Tag: loyalty programmes

Source: Tech Financials

The judgment again serves as a cautionary tale where contracts are drafted without an understanding of the tax implications, which can make for a nasty surprise down the line.

On 21 May 2021, the Constitutional Court handed victory to SARS in a decision that may have sweeping ramifications for retailers who operate loyalty plans similar to the Clicks ClubCard loyalty programme.

What was at stake for Clicks and other retailers?
The matter of Clicks Retailers (Pty) Limited v Commissioner for the South African Revenue Service [2021] ZACC 11 involved the application of section 24C of the Income Tax Act No. 58 of 1962 to its loyalty programme.

Section 24C allows taxpayers to defer paying tax on income if it accrues in terms of a contract and that income will also be used to finance future expenditure. The taxpayer may then, in terms of section 24C, claim a deduction in respect of such future expenditure, provided the income and the obligation to incur the future expenditure arise from the same contract.

In this case, Clicks sought to utilise this provision on the basis that its ClubCard loyalty programme creates an obligation to incur future expenditure when cardholders earn loyalty points by making purchases at Clicks stores. The loyalty points awarded translate to a cost that Clicks will incur on the merchandise provided to customers upon redemption of cashback vouchers. In other words, when Clicks makes a sale for which it receives income, an obligation is created at the same time to incur a cost at a future date.

Clicks return 2% of the value of all qualifying purchases to customers and its inability to deduct this cost will have a significant impact on its cash flow. The import of the judgment, however, extends well beyond the interests of Clicks. The court acknowledged that other retailers such as Pick ‘n Pay, Dischem, Ster Kinekor and Exclusive Books, to name a few, will also be impacted by the court’s decision.

The dispute
SARS maintained that Clicks is not eligible for the section 24C deduction, as the income it receives and the obligation to incur the future expenditure arise from separate contracts.

Clicks succeeded in the Tax Court, which concluded that the income-earning contract and that which gives rise to the obligation (the ClubCard contract), are inextricably linked. SARS appealed to the Supreme Court of Appeal (“SCA”). It is important to note that Clicks’ appeal was heard shortly after the SCA handed down judgment in Commissioner, South African Revenue Service v Big G Restaurants (Pty) Ltd [2018] ZASCA 179; 2019 (3) SA 90 (SCA) (“Big G”), which dealt with the same issue.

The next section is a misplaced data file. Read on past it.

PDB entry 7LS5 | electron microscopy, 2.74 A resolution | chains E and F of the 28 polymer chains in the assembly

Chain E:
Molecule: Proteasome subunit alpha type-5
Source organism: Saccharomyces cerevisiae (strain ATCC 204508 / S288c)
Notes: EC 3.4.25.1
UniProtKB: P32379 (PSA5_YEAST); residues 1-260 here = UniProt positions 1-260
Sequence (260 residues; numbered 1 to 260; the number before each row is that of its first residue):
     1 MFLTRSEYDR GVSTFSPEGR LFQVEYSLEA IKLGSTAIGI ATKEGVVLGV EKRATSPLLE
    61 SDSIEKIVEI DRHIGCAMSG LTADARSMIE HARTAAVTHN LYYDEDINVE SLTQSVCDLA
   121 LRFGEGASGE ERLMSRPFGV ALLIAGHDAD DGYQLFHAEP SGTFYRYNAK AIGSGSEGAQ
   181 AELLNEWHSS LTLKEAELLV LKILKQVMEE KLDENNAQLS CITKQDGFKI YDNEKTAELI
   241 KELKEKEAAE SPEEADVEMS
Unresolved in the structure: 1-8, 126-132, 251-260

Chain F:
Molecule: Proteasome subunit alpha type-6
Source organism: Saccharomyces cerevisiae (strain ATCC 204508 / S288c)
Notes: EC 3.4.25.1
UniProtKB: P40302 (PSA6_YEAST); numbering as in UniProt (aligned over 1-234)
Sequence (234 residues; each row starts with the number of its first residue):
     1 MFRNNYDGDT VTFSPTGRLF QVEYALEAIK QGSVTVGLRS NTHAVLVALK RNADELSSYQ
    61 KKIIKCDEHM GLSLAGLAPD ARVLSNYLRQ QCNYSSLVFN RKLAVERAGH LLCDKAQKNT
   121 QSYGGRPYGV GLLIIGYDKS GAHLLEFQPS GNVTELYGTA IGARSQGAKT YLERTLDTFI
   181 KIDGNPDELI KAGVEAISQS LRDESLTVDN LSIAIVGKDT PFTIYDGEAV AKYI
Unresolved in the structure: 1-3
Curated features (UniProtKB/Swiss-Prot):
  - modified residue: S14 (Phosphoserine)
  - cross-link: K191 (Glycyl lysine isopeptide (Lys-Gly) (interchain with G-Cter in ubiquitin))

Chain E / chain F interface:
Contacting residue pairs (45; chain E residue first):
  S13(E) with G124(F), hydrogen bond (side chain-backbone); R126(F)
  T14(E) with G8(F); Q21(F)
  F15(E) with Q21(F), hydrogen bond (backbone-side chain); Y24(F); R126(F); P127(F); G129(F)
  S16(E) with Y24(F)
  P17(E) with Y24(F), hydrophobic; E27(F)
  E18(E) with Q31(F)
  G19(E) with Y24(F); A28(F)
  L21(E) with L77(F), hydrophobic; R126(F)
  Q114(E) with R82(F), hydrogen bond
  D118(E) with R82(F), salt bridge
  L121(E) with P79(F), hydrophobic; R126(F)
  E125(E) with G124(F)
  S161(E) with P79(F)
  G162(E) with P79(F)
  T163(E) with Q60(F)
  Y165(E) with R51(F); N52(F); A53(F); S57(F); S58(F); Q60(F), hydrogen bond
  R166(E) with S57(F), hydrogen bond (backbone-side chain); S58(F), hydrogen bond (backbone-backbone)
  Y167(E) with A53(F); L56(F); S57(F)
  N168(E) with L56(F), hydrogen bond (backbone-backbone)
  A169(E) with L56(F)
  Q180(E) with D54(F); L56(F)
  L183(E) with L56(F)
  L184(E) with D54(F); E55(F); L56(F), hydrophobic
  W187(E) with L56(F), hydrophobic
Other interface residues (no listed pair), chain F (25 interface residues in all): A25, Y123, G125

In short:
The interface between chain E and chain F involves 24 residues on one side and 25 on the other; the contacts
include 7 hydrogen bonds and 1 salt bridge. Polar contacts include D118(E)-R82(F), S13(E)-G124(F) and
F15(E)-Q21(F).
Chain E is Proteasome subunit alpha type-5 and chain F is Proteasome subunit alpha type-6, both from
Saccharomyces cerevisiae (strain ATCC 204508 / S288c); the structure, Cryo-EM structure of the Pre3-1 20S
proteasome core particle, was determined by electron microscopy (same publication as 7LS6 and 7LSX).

In Big G, the SCA rejected the notion that section 24C applies where the contracts are “inextricably linked” – the income and the obligation must emanate from the same contract. The SCA, therefore, set aside the Tax Court’s decision. But Big G took the matter to the Constitutional Court, where the interpretation of section 24C was widened, albeit slightly. The Constitutional Court confirmed section 24C may apply where there is more than one contract, provided they are so inextricably linked that they satisfy the requirement of “sameness”.

Big G lost the appeal, but it gave Clicks another bite at the cherry. Clicks filed its appeal to the Constitutional Court, which accepted that there is significant factual overlap and an inextricable link between the ClubCard contract that imposes the obligation to incur a future expenditure and the contract of sale. However, it is not sufficient for the two contracts to be inextricably linked; the link must be of such a nature that they give rise to a “sameness”.

In the present matter, the Constitutional Court found that the link between the two contracts do not render either dependent on the other for its existence; they operate together but they do not meet the requirement of contractual sameness. The upshot is that section 24C does not apply to Click’s ClubCard loyalty programme and the retailer incorrectly claimed these deductions.

Analysis
While the matter does not involve a constitutional question, the Constitutional Court accepted, as with Big G, that Clicks should be granted leave to engage its jurisdiction on the basis that the matter involved an arguable point of law which is of general public importance. The court held that this is evidenced by the divergent approaches taken by the Tax Court and the SCA, and the importance to the general public lies in the potential impact for other operators of such loyalty programmes.

The decision to entertain the matter must be welcomed, as it allowed the court to shed some light on the application of section 24C, by giving definition to the sameness test where two or more contracts are involved.

What does the judgment mean for other retailers?
Other entities that similarly sought to claim the section 24C allowance must carefully study the judgment against the operation of their own loyalty programmes. But with a model that is hardly unique, it is difficult to see how their fate would be any different and it is possible that they might inadvertently find themselves in a position of non-compliance.

The judgment again serves as a cautionary tale where contracts are drafted without an understanding of the tax implications, which can make for a nasty surprise down the line.

 

 

Source: Supermarket & Retailer

South African consumers have saved billions of rands in loyalty programme rewards offered and are increasingly taking advantage of their reward points given the country’s tough economic climate, which is having an impact on consumer goods including fuel, electricity and food.

According to Clicks customer marketing executive, Heloise Janse Van Rensburg, the Clicks ClubCard loyalty programme, one of the oldest, which was introduced in 1995, was doing exceptionally well, especially given the tough economic climate the retailer was trading in.